Frankie Fenton CMA

Transition to HST

It’s here folks.   Deal with it.

Over the past year, there has been a surprising backlash in British Columbia over the implementation of HST.  Yes, HST will apply to more services acquired by individual consumers.  And yes, the provincial portion of HST now applies to restaurant tabs, haircuts and chiropractor visits.  In contrast, PST had always applied to restaurant tabs in Ontario, and I can’t help but muse that our obsession with all things gastrointestinal is the single distinction between BC’s overwhelming hostility to the tax’s implementation in comparison to Ontario relatively weak  “yeah, but. . .”

Admittedly, I know, we take issue with the WAY it came to pass.  But it’s now time to be adult, and take responsibility for the fiscal management of this glorious province.  We need to grow up, set aside our bruised egos, and recognize that in a global economy largely predicated on transaction VATs, HST is what makes the most sense.

Yes, I am telling you all to grow up and get over it.

HST is a transactional tax, applied at all levels of the supply chain, and recoverable to most intermediaries in the supply chain.  All are taxed without prejudice.   Commercial administration is simpler, government administration costs are likely cut in half. The true tax cost only sticks to the consumer.

I know that doesn’t sit well.  You and I, as individuals, are consumers.

But we have a choice to consume.  We have much less of a choice in our need to earn income.  And in this ego-centric society we now live in, where it is cheaper to replace our possessions than repair them, where we carelessely create mountains of garbage replacing all of those things that no longer satisfy our vanity, should we not be taxed on that choice we are daily making?

You may rebut in saying you need to get your hair cut on a regular basis to maintain employment.  Your visits to the chirporactor reduce the government’s burden for the healthcare system. These activities don’t add to our environmental waste, why are they equally punished?

Because life isn’t fair and Canada’s tax system is complicated enough without making it rocket science.  BC (and other harmonized provinces) was alloted only a few exceptions from the national tax base and it made those choices in your best interest: auto fuel,  children’s clothing and footware, diapers and car seats, feminine hygene products.  Which of these would you have had our Ministry foresake in favour of restaurant meals or chirporactor services?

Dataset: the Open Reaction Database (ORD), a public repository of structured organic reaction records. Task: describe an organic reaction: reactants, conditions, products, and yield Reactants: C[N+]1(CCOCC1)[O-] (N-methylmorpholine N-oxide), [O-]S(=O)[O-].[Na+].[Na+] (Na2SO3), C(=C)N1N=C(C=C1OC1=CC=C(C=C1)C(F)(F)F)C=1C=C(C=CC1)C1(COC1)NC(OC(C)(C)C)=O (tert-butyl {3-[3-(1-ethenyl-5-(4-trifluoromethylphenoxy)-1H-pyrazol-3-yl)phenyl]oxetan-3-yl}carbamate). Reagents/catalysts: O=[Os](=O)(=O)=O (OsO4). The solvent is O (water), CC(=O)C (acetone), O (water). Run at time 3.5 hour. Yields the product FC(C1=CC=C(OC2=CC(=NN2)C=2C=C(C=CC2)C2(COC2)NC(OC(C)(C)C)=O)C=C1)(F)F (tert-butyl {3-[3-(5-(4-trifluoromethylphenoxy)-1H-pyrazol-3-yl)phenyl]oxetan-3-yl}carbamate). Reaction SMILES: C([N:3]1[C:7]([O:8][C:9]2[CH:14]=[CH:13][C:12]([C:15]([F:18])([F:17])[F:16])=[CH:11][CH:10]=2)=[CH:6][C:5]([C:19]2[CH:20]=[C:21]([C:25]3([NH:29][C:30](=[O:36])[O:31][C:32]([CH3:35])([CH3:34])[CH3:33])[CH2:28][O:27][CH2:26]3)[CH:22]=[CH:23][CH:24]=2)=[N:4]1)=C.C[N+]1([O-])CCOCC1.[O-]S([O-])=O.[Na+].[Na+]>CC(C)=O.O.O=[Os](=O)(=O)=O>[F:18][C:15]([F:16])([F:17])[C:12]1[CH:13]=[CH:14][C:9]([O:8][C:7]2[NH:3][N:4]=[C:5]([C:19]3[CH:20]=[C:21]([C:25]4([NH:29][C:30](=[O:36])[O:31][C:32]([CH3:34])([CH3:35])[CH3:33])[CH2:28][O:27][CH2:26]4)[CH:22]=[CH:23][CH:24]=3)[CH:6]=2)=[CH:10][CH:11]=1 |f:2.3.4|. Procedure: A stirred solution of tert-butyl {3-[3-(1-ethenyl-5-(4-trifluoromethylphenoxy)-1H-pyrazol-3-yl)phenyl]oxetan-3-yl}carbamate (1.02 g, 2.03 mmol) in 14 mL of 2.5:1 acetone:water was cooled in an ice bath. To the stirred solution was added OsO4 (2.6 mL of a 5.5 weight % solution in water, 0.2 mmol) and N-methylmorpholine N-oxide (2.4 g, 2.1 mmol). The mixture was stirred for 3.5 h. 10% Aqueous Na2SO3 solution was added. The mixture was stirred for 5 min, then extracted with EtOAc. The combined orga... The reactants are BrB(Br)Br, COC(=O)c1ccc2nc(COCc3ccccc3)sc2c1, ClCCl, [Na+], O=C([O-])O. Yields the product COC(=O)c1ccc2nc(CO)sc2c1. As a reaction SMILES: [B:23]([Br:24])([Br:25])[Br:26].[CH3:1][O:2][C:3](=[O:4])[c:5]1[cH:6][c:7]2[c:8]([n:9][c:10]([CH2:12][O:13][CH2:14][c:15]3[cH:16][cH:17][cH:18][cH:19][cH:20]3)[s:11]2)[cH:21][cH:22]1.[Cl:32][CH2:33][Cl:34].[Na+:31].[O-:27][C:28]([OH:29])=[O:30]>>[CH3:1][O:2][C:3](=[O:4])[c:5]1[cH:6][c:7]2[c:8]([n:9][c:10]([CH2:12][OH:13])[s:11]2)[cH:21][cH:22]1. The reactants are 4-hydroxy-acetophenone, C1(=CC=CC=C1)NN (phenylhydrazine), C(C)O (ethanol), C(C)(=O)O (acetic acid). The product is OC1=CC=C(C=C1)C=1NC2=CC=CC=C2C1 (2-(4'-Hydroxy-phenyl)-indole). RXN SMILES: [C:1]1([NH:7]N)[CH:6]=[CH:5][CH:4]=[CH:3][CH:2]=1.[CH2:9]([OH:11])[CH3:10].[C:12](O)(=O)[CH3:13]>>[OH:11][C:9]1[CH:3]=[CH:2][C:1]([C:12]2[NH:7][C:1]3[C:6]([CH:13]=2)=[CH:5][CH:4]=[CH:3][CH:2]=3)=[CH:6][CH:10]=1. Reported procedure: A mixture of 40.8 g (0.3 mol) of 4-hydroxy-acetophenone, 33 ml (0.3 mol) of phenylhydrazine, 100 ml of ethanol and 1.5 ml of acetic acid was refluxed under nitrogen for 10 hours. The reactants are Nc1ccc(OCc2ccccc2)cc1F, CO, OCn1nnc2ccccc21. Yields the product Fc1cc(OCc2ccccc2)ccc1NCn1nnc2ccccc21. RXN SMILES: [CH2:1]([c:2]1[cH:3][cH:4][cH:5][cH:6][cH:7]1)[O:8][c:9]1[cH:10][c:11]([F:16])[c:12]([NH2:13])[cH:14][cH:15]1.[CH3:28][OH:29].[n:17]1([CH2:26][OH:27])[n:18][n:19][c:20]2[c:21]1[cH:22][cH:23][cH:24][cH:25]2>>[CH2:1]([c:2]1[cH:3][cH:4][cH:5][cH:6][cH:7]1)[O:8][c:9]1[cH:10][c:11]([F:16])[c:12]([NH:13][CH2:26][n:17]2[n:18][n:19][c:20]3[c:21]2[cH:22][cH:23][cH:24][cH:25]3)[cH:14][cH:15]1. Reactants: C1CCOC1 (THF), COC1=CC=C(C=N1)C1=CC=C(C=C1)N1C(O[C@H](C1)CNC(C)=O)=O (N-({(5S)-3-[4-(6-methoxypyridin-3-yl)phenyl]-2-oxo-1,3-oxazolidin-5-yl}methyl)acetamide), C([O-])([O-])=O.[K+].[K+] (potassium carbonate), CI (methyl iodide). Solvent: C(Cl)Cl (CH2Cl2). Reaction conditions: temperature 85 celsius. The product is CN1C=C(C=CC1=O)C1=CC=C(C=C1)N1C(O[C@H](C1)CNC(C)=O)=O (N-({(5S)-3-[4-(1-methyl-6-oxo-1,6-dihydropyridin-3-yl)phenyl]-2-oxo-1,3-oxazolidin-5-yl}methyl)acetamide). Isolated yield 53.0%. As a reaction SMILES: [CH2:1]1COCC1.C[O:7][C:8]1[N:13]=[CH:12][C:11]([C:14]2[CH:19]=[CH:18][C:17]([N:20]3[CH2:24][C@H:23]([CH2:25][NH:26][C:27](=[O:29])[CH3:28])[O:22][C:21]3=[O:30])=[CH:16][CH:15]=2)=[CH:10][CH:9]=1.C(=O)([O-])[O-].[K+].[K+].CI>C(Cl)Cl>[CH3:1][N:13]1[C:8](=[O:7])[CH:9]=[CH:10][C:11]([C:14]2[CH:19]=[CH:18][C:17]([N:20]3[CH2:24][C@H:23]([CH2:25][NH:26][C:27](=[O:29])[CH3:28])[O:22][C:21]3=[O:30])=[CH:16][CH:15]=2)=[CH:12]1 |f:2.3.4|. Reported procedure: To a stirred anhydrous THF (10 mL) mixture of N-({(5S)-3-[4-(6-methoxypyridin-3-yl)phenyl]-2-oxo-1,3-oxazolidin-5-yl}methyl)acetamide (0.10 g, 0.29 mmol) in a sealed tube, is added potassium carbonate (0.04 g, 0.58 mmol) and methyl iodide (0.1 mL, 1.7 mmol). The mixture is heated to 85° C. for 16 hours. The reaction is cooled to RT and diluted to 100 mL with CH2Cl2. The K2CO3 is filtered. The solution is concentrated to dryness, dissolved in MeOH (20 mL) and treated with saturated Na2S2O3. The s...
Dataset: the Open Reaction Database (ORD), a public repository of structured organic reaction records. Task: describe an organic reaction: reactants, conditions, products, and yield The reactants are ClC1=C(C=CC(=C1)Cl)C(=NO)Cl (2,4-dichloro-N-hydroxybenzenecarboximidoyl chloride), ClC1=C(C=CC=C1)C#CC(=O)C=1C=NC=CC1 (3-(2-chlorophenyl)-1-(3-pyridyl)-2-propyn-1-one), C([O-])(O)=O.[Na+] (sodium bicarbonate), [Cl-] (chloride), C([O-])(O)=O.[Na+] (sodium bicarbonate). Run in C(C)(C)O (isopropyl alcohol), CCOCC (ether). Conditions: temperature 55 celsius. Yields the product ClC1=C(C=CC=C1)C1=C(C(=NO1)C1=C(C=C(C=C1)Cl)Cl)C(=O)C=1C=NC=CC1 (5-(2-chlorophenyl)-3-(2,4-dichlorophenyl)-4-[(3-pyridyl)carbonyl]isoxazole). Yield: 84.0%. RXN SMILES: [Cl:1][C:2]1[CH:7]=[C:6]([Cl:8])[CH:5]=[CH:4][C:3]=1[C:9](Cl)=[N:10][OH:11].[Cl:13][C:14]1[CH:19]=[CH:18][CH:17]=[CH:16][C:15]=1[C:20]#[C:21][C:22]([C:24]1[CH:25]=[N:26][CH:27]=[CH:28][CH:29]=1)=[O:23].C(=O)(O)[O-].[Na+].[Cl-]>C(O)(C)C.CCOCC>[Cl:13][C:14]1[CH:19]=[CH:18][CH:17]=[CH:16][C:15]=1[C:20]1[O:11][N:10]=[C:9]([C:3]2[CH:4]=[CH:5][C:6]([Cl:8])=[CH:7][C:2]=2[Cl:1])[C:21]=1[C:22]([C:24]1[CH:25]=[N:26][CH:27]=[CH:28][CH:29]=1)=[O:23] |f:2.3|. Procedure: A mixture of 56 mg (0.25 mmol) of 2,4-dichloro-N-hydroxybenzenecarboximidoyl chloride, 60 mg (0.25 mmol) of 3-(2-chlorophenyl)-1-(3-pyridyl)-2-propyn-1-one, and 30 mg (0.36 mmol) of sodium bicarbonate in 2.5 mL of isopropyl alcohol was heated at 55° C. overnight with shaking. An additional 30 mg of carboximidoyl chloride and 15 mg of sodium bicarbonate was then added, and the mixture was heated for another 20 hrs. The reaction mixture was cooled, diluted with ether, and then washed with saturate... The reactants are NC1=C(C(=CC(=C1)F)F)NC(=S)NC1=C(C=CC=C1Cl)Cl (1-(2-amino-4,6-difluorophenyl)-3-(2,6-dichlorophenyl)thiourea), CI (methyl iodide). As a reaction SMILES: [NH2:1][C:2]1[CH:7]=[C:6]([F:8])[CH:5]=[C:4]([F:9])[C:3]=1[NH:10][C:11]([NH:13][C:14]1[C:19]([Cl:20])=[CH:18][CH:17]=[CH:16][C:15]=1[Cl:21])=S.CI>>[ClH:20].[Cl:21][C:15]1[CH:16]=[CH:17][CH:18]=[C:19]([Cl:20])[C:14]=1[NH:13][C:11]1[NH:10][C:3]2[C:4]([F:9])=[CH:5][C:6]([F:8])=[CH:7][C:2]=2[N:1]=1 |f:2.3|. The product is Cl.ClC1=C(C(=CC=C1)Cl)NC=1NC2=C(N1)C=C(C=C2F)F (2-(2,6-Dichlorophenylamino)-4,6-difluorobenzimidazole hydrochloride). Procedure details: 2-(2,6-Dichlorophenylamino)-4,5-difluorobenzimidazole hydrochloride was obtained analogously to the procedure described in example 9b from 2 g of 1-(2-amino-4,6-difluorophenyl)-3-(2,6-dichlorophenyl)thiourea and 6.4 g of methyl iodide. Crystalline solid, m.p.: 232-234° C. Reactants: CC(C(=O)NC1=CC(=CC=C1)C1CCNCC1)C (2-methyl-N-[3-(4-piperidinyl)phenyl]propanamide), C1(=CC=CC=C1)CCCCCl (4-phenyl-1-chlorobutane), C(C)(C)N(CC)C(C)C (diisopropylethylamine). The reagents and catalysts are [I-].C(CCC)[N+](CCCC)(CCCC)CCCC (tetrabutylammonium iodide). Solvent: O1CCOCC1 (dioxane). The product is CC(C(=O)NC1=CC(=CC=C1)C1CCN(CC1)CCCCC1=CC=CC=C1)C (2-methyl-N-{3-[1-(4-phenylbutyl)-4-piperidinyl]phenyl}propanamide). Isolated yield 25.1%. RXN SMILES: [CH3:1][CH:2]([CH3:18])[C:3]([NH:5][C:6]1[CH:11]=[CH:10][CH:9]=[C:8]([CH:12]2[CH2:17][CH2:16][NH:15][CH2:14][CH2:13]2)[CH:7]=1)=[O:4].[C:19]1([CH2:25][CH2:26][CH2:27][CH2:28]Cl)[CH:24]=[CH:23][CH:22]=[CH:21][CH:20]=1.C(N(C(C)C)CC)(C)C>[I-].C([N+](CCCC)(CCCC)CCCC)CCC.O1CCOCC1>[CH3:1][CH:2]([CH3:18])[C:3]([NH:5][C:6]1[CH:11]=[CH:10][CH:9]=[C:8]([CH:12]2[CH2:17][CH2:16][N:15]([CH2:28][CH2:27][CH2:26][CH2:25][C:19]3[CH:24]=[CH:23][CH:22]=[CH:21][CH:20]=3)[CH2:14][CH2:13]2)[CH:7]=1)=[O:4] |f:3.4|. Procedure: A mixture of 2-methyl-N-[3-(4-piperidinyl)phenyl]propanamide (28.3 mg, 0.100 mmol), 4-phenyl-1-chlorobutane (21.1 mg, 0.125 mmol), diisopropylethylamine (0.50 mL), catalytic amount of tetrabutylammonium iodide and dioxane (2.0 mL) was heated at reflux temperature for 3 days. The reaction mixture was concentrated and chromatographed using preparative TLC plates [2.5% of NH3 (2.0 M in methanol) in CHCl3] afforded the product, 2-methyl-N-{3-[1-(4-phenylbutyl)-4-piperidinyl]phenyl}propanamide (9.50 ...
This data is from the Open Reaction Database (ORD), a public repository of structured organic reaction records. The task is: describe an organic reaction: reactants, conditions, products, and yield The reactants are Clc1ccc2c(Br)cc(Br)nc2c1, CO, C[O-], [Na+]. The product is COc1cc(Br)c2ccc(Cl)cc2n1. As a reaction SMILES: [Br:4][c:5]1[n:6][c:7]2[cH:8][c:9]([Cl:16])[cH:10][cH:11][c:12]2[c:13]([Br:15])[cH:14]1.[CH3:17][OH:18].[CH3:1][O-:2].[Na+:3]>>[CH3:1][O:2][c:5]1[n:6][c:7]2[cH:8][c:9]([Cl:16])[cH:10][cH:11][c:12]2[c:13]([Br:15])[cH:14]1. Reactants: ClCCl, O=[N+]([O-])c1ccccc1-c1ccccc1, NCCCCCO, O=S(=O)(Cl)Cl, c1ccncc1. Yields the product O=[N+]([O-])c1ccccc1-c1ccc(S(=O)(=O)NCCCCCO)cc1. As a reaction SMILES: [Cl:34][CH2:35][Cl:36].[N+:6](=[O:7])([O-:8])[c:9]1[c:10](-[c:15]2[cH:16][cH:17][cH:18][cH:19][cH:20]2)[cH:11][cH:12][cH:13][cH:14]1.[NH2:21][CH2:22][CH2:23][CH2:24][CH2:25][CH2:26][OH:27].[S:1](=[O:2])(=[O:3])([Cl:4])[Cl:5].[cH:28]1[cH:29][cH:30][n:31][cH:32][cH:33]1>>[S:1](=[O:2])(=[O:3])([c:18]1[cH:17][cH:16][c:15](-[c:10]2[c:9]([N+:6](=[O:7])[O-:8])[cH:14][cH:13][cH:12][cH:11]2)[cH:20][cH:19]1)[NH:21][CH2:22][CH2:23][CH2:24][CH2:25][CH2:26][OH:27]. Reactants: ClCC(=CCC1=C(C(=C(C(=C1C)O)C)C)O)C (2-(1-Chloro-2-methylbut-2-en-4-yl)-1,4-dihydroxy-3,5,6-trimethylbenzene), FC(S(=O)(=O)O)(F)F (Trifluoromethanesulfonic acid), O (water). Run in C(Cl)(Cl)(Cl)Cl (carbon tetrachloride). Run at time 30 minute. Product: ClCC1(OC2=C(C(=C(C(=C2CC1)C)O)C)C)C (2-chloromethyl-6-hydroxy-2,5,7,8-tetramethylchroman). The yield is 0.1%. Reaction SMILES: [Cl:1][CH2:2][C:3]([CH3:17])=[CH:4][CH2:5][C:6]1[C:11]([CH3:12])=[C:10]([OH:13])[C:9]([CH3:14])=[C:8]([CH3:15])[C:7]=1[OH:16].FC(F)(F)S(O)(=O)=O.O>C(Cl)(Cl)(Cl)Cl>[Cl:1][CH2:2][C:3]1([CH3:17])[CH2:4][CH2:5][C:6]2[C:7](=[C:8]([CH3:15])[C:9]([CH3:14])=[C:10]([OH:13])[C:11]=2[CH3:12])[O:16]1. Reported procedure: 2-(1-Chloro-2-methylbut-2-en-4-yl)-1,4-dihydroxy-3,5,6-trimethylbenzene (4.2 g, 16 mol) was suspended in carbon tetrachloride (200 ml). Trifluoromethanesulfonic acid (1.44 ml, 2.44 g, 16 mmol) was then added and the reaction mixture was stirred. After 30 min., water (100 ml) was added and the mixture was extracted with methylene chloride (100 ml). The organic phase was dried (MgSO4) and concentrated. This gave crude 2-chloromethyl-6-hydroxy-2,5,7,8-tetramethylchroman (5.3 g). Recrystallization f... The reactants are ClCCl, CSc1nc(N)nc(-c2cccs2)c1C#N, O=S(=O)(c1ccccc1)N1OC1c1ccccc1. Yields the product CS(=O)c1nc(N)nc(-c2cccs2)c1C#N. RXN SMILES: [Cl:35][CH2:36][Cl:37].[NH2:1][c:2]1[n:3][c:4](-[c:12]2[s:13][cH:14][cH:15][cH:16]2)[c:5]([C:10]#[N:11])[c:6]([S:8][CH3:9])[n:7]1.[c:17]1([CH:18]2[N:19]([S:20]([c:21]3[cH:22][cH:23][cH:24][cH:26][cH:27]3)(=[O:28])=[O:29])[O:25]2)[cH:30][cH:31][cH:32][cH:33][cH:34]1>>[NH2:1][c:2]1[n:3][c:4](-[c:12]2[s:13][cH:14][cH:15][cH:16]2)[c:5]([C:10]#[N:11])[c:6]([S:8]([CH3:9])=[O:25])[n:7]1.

At the end of the day, this earth is increasingly driven by a global economy and if we wish to remain competitive, we must offer terms of business equal to those offered elsewhere.  Because if business fails in this province, our government services deminish, our taxes increase, and our quality of life deteriorates.

It is asserted that BC is entitled to receive $1.6 billion in federal transfer payments for the adoption of HST.  We can quibble about the true number, but the point to retain is that is a big number.  And we owe the money back if we renege.  How much are you willing to cough up for payback if you vote to abolish HST?  Think long and hard about that.  Because the money must come from somewhere.

So if , the Lord help us, this actually does go to a referendum, I urge you all to to put on your “big girl pants” and take a sober moment to be an adult and vote for what is best for this province, and the earth’s enviroment.  Leave your vengence and personal vendettas at the curtain.  Now is not the time to be petty.  We’ve wasted enough taxpayer’s dollars on that just getting to this place.

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